Certain Antidepressants Appear to Curb Severe COVID-19
Certain commonly prescribed antidepressants appear to substantially lower the risk of dying among seriously ill COVID-19 patients, a large new study indicates.
Selective serotonin reuptake inhibitors (SSRIs) are among the most widely prescribed drugs for the treatment of depression. They include drugs like Lexapro (escitalopram), Paxil (paroxetine) and Zoloft (sertraline).
"We saw that patients taking SSRIs were (on average) 8% less likely to die from COVID-19 than matched controls," said study author Marina Sirota. She's an associate professor with the Bakar Computational Health Sciences Institute at the University of California, San Francisco.
Even more encouraging was the higher survival rate among those taking two specific SSRIs -- Prozac (fluoxetine) and Luvox (fluvoxamine). The 481 patients taking either Prozac or Luvox alone -- without any other antidepressant -- were 26% to 28% less likely to die from COVID-19, the study team found.
With more than 5 million deaths worldwide already attributed to the lethal coronavirus, the study offers welcome news, with one expert calling Luvox, in particular, a "massive game-changer."
The finding follows a review of the experiences of more than 10,000 COVID-19 patients. All were treated at one of 87 facilities across the United States between January and September 2020.
All also shared similar medical and socioeconomic backgrounds pre-diagnosis, but there was one crucial difference: roughly one-third were taking an SSRI.
Reporting Nov. 15 in JAMA Network Open, Sirota and her colleagues noted that about 500 patients (nearly 15%) who had been taking an SSRI died from COVID-19, compared with a little more than 1,100 (nearly 17%) of those not on an SSRI.
And the apparent protective effect of SSRIs increased significantly when focusing on Prozac and Luvox. Just 48 of the 481 patients (10%) on Prozac or Luvox died.
Similar encouraging results were recently reported for Luvox in the journal The Lancet Global Health.
So what's going on? Sirota said it's too soon to say for sure.
"Our study," she stressed, "simply shows an association between SSRIs and COVID-19 outcomes, and doesn't investigate the mechanism of action of why the drugs might work. Additional studies need to be carried out to investigate this question, as well as why certain SSRIs might be more protective than others."
In a similar vein, Sirota said it's premature to recommend using SSRIs as a treatment for COVID-19. "Additional clinical trials need to be carried out before these drugs can be used in patients going forward," she cautioned.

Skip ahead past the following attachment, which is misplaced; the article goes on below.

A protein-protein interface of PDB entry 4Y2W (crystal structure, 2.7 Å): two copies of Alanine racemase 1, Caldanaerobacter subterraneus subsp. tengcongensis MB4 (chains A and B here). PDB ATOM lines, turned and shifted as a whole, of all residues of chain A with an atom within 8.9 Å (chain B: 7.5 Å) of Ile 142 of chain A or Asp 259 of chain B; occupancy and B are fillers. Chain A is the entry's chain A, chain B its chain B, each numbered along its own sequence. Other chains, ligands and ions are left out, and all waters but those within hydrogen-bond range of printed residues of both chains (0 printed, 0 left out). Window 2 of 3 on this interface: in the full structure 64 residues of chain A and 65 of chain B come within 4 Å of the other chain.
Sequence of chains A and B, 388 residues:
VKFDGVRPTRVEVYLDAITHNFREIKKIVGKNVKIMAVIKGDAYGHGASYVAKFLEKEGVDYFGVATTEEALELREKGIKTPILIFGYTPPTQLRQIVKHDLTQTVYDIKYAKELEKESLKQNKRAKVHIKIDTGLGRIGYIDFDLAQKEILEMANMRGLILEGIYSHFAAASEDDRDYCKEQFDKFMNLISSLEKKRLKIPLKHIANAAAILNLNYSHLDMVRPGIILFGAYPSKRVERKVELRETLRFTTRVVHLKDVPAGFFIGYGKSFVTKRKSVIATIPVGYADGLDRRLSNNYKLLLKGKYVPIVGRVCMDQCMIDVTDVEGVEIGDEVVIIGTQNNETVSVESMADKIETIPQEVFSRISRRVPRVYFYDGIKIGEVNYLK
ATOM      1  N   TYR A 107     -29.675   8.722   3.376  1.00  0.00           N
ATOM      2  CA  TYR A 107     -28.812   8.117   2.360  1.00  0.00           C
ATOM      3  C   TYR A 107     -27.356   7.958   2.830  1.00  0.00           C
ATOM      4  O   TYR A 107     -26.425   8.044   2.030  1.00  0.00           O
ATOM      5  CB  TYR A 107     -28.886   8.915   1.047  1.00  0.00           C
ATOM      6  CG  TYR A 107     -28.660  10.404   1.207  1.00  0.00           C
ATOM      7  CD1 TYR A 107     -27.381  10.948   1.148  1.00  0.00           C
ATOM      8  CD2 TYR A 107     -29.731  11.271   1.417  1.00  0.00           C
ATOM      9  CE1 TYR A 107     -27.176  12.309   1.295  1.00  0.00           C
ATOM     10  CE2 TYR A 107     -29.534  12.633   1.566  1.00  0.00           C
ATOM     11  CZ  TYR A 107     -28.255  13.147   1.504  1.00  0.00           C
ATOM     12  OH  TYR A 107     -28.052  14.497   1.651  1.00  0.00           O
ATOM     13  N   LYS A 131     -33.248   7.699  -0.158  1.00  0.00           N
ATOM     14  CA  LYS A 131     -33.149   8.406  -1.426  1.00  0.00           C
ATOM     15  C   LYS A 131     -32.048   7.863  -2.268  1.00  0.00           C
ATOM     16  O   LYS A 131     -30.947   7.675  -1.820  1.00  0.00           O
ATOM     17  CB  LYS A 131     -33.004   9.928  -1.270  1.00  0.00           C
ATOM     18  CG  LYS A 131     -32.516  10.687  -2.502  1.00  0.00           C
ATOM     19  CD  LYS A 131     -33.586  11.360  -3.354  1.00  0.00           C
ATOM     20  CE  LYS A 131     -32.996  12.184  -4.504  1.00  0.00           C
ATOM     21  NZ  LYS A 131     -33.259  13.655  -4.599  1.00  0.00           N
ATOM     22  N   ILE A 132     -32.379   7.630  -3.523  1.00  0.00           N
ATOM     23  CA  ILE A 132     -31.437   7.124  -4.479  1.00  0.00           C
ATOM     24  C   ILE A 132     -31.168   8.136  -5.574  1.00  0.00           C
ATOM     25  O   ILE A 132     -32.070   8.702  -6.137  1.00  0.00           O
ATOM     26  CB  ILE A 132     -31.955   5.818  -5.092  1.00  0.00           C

Still, several theories were offered by Dr. Nicolas Hoertel, an associate professor of psychiatry with Paris University and Corentin-Celton Hospital in France.
"First, several antidepressants have known anti-inflammatory properties targeting specifically the inflammation markers seen in severe COVID-19," noted Hoertel, who authored an editorial accompanying the study in JAMA Network Open.
Hoertel also pointed to recent German research that identified the impact that SSRIs have on a particular kind of cellular fat (lipid), which the COVID-19 virus relies on to gain access to a patient's cells. SSRIs were found to trigger a drop in such lipids, he said, with Prozac and Luvox exhibiting the strongest lipid-lowering impact.
"This mechanism could lead to both anti-viral and anti-inflammatory effects depending on the dose prescribed," he noted.
This could turn out to be good news for the global effort to rein in COVID-19, particularly in poorer regions where vaccination rates remain low and access to treatment is limited, said Hoertel.
"Several published clinical trials have shown that fluvoxamine (Luvox) constitutes an effective, safe, cheap ($4 per 10-day course), easy-to-use, and well-tolerated option for the management of ambulatory patients with COVID-19," he noted. This could also help hospitals avoid expensive and sometimes risky treatments, Hoertel added.
Moreover, "it could constitute a powerful additional weapon to vaccines against the virus," he added, "and a massive game-changer to public health, given its wide availability, long-term known tolerability and low cost, if health and political authorities seize this opportunity."
As for Prozac, Hoertel noted that this "essential medicine" (so deemed by the World Health Organization) seems to exhibit the strongest lipid-lowering power among all SSRIs, "and possibly the greatest effect in this study." But he cautioned that more research will be needed to confirm any anti-COVID benefit.
There's more on COVID-19 treatment at the U.S. Centers for Disease Control and Prevention.
SOURCES: Marina Sirota, PhD, associate professor, Bakar Computational Health Sciences Institute, University of California, San Francisco; Nicolas Hoertel, MD, MPH, PhD, associate professor, psychiatry, Paris University and Corentin-Celton Hospital, Paris, France; JAMA Network Open, Nov. 15, 2021, online